How to manage multiple projects using simple graph paper.
Today’s topic is how to track a dozen things at once.
So I’m the point person for somewhere between three and four student projects. I figured it would be a cinch. How hard can it be to keep track of four projects comprised of 22 students, 3 faculty members, and 4 sponsors, who only have to deal with 16 or 17 administrators around 3 different topics? What could be easier?
Herding cats. That could be easier. Because I get easily confused. I could keep track of mommy and daddy when I was young because one of them had a beard. I wasn’t always sure which one, but at least I could tell them apart.
My project here started out easy. I wrote up the project description for one group and sent it to them. Then I started work on the project description for the second group, but the faculty member for group three called to chat. So we outlined group three’s project, while I accidentally sent the description for group two to the administrator who would be working with group one,
Then I had to get back to project two—or was it one—to help them schedule their next meeting with the administrators. Er, which administrators? I think the administrator I was just talking to was from project two. Or one. Or three. Or … argh!
Similar Projects Cause Great Confusion
What made this so hard to deal with is that all the projects were roughly similar. They all had students, faculty advisors, sponsors, and administrators. Plus, I had to do the same things for each project: create a project overview, prep the administrators who would be talking with the students, and check in with the faculty sponsor to set up a schedule.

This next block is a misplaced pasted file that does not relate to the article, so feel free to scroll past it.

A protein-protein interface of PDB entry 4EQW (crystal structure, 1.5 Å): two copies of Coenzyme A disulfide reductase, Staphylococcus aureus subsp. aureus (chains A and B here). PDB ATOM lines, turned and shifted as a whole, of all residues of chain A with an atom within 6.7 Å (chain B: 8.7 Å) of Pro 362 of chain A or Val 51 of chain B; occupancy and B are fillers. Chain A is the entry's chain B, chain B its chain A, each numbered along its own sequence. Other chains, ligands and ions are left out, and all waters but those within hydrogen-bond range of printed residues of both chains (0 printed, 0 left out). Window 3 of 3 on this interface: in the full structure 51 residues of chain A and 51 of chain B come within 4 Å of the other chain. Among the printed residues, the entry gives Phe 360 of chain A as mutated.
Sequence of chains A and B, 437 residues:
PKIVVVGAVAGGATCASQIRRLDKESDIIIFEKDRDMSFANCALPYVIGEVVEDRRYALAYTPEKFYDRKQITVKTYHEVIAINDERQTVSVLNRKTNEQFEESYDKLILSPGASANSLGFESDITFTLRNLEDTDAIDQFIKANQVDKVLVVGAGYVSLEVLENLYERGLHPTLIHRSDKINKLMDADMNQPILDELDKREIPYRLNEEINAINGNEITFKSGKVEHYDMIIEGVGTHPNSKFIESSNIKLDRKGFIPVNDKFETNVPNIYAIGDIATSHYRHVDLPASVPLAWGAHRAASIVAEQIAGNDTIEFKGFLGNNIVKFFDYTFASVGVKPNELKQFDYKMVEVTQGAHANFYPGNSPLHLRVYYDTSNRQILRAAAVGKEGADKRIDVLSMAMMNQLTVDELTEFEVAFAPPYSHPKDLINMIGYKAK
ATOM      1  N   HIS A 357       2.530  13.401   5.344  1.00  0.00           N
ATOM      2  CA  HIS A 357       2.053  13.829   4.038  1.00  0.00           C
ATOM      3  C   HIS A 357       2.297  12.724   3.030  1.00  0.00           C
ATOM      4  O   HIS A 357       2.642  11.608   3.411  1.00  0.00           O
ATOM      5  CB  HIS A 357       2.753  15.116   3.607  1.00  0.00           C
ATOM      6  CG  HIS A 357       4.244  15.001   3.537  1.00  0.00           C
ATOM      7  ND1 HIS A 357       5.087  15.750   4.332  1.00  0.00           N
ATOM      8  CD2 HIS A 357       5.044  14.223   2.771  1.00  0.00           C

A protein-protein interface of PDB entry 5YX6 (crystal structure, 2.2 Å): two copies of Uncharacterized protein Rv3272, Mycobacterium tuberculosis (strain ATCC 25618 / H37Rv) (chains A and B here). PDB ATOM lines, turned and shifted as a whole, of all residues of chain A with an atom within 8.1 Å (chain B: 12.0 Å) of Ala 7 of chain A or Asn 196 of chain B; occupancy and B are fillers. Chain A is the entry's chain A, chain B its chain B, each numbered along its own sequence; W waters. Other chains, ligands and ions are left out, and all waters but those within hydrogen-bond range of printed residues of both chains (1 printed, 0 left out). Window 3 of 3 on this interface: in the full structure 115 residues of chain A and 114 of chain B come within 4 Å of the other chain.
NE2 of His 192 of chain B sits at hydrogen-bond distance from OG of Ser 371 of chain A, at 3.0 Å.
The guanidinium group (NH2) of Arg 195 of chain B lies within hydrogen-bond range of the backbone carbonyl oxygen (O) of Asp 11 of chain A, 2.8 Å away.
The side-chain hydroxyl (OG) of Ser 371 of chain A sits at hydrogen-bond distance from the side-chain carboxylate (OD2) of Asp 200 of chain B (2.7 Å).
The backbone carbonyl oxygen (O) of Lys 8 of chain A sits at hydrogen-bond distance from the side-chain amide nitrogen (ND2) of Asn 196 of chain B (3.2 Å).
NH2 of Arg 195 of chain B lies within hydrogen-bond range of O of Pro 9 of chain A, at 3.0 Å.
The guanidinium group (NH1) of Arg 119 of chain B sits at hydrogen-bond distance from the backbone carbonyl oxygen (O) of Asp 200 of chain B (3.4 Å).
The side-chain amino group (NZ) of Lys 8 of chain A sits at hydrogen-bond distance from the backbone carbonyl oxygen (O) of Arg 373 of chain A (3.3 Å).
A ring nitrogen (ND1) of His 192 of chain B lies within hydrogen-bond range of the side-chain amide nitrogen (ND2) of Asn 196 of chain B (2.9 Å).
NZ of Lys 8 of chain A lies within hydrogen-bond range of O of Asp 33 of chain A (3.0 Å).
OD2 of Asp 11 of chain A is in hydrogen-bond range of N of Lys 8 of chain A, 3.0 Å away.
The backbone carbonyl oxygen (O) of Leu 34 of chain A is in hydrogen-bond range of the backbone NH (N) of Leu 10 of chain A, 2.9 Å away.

Because the projects were so similar, I was able to confuse which steps I’d taken on which projects. Salvation came in the form of engineering graph paper. That’s graph paper with a wide column one, and the rest of the columns narrow. Don’t worry, if you visit this episode’s transcript, I link to a website that will help you print all the engineering graph paper you could imagine.
Use a Grid to Track Progress
On each row of the graph paper, I wrote the names of the student team. To protect the innocent, let’s call them Cougar, Buffalo, and Snort.
I labeled each column with the steps the team had to go through: project overview written, admins prepped, faculty check-in complete. There were lots of other steps, but you get the idea.
As each step got completed for each team, I would just check it off in the grid at the intersection of the team name and the step. When Snort’s faculty advisor interrupted the phone call with Cougar where we were planning the project overview, I was able to check off the Snort/Faculty-Check-In-Complete box, so I wouldn’t forget and re-check-in later. Then when I finished with Team Cougar’s overview, I could check that off. With a single glance, I now know which teams still need to do which phases.